Oddly enough, it also helps to share the misery when you’re afraid. One (free) approach is posting to financial independence forums where everyone is worried about the recession. You’ll see some posters buying gold bullion and shotgun shells, but the experienced investors will be waiting for their criteria to rebalance their portfolio.
You’ll also find plenty of reassurance. Other investors hire financial advisors just to have someone to hold their hand and tell them that everything will work out fine.
If you’re so inclined, be ready to buy on the dip. That’s where fortunes can be made over the long term.
Everyone has a different tolerance for risk based on several factors. Your age, size of your assets, past investing experiences, and whether or not you invest with the help of a stock advisor or do it on your own are just a few of the variables.
Another part of this is your emotional quotient. Fears and anger can negatively color your investing experiences. Fears and anger can negatively color your investing experiences.
Can you treat investing as a business proposition, or do you get emotionally involved with how your money is invested? Practical and logical approaches work best.
The next challenge is financial: having the assets to survive a recession. Most recessions bottom out during the first year and start recovering during the second, so my spouse and I keep two years’ expenses in cash.
We begin every January with about 8% of our portfolio in CDs and a money market fund and start spending it on our expenses. At the end of the first year, if the market is up, we replenish the cash stash from dividends/interest or by selling a few appreciated shares.
If the market is down at the end of the first year, we start cashing in the CDs. By the end of the second year, we might have to contemplate selling equity shares, and they might be off their peak value, but we’ve never had to sell at a loss.
Another financial defense against a recession is longevity insurance. Every retirement portfolio should include some annuitized income, even if it’s “just” Social Security. When you reach financial independence, if you do not have a pension, then I strongly recommend creating one for yourself: plan for Social Security or put 20%-25% of your asset allocation in a single-premium index annuity. You’ll get a steady monthly income no matter what the stock market may be doing.
If you’re reluctant to trust an insurance company (and pay the fees for the longevity insurance), then I’d recommend a low-expense dividend equity index fund or a balanced fund, or even rental real estate. (We have a portion of our portfolio in the iShares Select Dividend ETF DVY.)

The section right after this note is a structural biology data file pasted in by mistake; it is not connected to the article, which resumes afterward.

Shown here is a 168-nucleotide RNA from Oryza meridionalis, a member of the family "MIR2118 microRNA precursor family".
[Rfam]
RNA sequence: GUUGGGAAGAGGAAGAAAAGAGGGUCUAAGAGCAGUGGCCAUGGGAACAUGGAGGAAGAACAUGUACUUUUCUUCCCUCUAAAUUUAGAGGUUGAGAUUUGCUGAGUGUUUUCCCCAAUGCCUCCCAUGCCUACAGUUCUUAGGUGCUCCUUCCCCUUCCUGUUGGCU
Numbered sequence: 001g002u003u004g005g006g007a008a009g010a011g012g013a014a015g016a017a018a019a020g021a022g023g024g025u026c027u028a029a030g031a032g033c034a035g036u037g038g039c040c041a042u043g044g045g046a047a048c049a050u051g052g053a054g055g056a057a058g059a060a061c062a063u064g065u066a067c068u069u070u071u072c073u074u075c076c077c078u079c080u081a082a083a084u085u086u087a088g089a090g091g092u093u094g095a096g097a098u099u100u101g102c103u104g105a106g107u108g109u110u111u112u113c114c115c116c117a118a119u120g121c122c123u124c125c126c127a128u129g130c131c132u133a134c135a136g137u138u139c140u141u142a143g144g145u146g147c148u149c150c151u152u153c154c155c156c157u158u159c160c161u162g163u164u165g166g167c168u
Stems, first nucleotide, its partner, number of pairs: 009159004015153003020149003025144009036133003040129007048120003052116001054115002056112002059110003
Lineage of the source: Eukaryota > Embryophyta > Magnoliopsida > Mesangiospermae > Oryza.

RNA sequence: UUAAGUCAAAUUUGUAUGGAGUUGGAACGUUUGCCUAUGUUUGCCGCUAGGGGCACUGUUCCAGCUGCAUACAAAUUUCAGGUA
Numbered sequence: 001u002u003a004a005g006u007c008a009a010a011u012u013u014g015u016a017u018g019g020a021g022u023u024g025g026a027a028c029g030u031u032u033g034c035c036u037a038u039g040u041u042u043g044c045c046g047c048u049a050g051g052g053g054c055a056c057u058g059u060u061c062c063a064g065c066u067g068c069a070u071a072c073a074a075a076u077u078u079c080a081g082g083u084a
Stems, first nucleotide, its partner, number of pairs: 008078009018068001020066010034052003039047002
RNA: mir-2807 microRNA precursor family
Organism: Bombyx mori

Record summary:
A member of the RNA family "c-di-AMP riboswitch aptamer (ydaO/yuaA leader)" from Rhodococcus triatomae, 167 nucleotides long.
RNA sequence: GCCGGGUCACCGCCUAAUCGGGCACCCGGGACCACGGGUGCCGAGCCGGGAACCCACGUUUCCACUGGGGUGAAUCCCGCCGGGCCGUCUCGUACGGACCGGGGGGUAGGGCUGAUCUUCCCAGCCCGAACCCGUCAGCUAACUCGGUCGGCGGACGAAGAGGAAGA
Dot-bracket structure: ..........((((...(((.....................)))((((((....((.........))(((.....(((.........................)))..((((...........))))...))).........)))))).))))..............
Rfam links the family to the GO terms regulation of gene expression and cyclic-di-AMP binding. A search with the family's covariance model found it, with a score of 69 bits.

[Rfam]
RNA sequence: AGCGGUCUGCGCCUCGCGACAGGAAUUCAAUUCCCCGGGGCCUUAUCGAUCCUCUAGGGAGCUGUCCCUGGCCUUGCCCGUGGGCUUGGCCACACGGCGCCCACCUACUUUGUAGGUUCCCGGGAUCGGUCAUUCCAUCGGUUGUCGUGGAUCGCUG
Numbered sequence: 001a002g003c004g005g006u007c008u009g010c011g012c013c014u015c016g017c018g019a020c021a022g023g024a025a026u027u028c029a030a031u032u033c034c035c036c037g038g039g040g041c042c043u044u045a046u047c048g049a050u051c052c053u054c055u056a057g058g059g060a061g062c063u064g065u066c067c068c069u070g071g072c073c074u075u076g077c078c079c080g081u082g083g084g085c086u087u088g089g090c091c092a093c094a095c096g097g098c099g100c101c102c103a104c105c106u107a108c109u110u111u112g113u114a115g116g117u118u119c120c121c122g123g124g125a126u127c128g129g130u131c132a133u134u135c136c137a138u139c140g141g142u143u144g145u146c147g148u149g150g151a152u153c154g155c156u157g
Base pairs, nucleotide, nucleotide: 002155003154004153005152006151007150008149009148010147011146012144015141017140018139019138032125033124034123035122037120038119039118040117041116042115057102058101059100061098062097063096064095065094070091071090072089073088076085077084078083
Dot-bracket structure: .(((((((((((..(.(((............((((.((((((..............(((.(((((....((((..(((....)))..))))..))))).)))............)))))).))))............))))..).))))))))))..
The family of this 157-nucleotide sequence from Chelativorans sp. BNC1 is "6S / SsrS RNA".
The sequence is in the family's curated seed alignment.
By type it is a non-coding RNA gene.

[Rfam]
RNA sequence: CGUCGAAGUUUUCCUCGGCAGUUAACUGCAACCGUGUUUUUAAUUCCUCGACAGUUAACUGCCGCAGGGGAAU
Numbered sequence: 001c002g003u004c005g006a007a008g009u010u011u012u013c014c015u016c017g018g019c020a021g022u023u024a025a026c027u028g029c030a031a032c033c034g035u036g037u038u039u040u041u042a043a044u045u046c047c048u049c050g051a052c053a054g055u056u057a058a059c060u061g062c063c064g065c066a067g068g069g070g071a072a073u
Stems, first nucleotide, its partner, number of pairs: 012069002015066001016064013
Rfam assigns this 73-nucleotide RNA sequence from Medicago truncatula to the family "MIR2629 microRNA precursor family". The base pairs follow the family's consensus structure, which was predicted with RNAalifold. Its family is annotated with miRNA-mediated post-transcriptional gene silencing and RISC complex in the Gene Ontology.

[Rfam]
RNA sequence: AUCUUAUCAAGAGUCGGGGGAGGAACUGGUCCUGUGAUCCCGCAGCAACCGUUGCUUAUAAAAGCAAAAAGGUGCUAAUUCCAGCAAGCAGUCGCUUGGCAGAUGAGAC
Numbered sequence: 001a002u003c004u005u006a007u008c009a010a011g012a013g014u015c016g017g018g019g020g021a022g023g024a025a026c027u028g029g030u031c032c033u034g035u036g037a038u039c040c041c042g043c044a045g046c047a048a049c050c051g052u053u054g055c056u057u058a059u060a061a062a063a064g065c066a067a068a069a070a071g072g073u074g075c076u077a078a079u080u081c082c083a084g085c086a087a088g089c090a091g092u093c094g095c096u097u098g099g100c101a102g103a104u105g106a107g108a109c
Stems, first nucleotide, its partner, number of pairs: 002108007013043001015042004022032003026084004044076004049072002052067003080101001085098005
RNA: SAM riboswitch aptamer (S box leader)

During the Great Recession, our dividend fund lost nearly two-thirds of its value from peak to trough, but its dividend payouts only shrank about 30% off their peak and then began to recover.
A year later, its share price was back near our cost basis, and it’s risen steadily ever since. (When we rebalanced our portfolio, we bought more shares.) Today it’s above its 2007 levels, but the dividends have grown faster than U.S. inflation (and a lot faster than our inflation!).
Landlords lost equity during the Great Recession but did well on cash flow because many tenants were former homeowners. Other disciplined and diversified dividend investors who held on during recessions (only selling if a company froze or cut its dividend) saw minimal reductions in income.
For even more stability (and less effort), you could buy a balanced fund like Vanguard’s Wellington or Wellesley, which combine both bond income and stock dividends and automatically rebalance their holdings.
Another financial defense against recessions is variable spending. The 4% Safe Withdrawal Rate withdraws 4% during your first year and then boosts annual withdrawals for inflation every year afterward, but those assumptions are just easier for a computer to simulate. No human robotically follows that system.
Investor behavioral psychology says that the wealth effect inspires us to spend more during bull markets and cut our spending during recessions. If you find yourself tempted to boost your spending during a bull market, then at the end of the year, you could try to raise your cash asset allocation to 9-10% to give you a little more buffer during the next contraction.
You will also spend less during a recession, so your two years of cash for expenses will probably stretch to 2.5 years or even longer.
In “Work Less, Live More,” Bob Clyatt pioneered the 4%/95% version of variable spending. (Look for the book at a library.)
Bob’s system withdraws 4% of your portfolio value every year, no matter what that value may be. There are no inflation adjustments, and a 4%/year withdrawal works great during bull markets. However, if the portfolio drops during a recession, you’d end up taking a huge spending cut next year.